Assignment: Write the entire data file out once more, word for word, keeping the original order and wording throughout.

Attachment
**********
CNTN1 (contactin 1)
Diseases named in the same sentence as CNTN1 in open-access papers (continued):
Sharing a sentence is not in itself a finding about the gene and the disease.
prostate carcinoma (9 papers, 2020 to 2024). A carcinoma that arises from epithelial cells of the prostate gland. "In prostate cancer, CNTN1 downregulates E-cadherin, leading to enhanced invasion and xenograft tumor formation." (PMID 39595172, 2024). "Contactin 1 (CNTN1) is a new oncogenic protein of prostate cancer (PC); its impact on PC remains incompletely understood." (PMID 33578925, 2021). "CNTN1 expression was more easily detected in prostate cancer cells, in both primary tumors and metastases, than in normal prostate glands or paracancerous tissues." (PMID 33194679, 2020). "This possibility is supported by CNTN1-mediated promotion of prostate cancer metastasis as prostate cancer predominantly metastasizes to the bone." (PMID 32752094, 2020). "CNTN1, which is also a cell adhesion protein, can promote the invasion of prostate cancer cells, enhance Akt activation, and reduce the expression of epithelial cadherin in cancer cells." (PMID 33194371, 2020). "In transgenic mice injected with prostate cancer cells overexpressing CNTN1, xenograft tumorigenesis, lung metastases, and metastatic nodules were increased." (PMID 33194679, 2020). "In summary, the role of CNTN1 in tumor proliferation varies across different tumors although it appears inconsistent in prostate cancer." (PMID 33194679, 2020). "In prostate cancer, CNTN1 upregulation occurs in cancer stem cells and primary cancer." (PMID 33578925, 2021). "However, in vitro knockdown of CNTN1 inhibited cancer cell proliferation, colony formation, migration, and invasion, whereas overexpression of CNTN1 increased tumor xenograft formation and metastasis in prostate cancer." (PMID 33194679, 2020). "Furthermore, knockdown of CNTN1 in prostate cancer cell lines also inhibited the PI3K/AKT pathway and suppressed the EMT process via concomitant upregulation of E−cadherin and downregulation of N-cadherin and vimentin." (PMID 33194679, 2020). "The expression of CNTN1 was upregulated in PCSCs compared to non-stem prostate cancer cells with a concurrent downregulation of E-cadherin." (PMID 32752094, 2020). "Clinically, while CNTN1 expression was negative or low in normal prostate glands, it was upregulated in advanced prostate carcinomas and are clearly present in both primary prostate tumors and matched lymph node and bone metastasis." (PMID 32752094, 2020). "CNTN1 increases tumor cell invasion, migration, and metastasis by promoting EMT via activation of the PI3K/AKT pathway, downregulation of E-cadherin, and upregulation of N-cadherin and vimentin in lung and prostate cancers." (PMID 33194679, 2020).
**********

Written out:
CNTN1 (contactin 1)
Diseases named in the same sentence as CNTN1 in open-access papers (continued):
Sharing a sentence is not in itself a finding about the gene and the disease.
prostate carcinoma (9 papers, 2020 to 2024). A carcinoma that arises from epithelial cells of the prostate gland. "In prostate cancer, CNTN1 downregulates E-cadherin, leading to enhanced invasion and xenograft tumor formation." (PMID 39595172, 2024). "Contactin 1 (CNTN1) is a new oncogenic protein of prostate cancer (PC); its impact on PC remains incompletely understood." (PMID 33578925, 2021). "CNTN1 expression was more easily detected in prostate cancer cells, in both primary tumors and metastases, than in normal prostate glands or paracancerous tissues." (PMID 33194679, 2020). "This possibility is supported by CNTN1-mediated promotion of prostate cancer metastasis as prostate cancer predominantly metastasizes to the bone." (PMID 32752094, 2020). "CNTN1, which is also a cell adhesion protein, can promote the invasion of prostate cancer cells, enhance Akt activation, and reduce the expression of epithelial cadherin in cancer cells." (PMID 33194371, 2020). "In transgenic mice injected with prostate cancer cells overexpressing CNTN1, xenograft tumorigenesis, lung metastases, and metastatic nodules were increased." (PMID 33194679, 2020). "In summary, the role of CNTN1 in tumor proliferation varies across different tumors although it appears inconsistent in prostate cancer." (PMID 33194679, 2020). "In prostate cancer, CNTN1 upregulation occurs in cancer stem cells and primary cancer." (PMID 33578925, 2021). "However, in vitro knockdown of CNTN1 inhibited cancer cell proliferation, colony formation, migration, and invasion, whereas overexpression of CNTN1 increased tumor xenograft formation and metastasis in prostate cancer." (PMID 33194679, 2020). "Furthermore, knockdown of CNTN1 in prostate cancer cell lines also inhibited the PI3K/AKT pathway and suppressed the EMT process via concomitant upregulation of E−cadherin and downregulation of N-cadherin and vimentin." (PMID 33194679, 2020). "The expression of CNTN1 was upregulated in PCSCs compared to non-stem prostate cancer cells with a concurrent downregulation of E-cadherin." (PMID 32752094, 2020). "Clinically, while CNTN1 expression was negative or low in normal prostate glands, it was upregulated in advanced prostate carcinomas and are clearly present in both primary prostate tumors and matched lymph node and bone metastasis." (PMID 32752094, 2020). "CNTN1 increases tumor cell invasion, migration, and metastasis by promoting EMT via activation of the PI3K/AKT pathway, downregulation of E-cadherin, and upregulation of N-cadherin and vimentin in lung and prostate cancers." (PMID 33194679, 2020).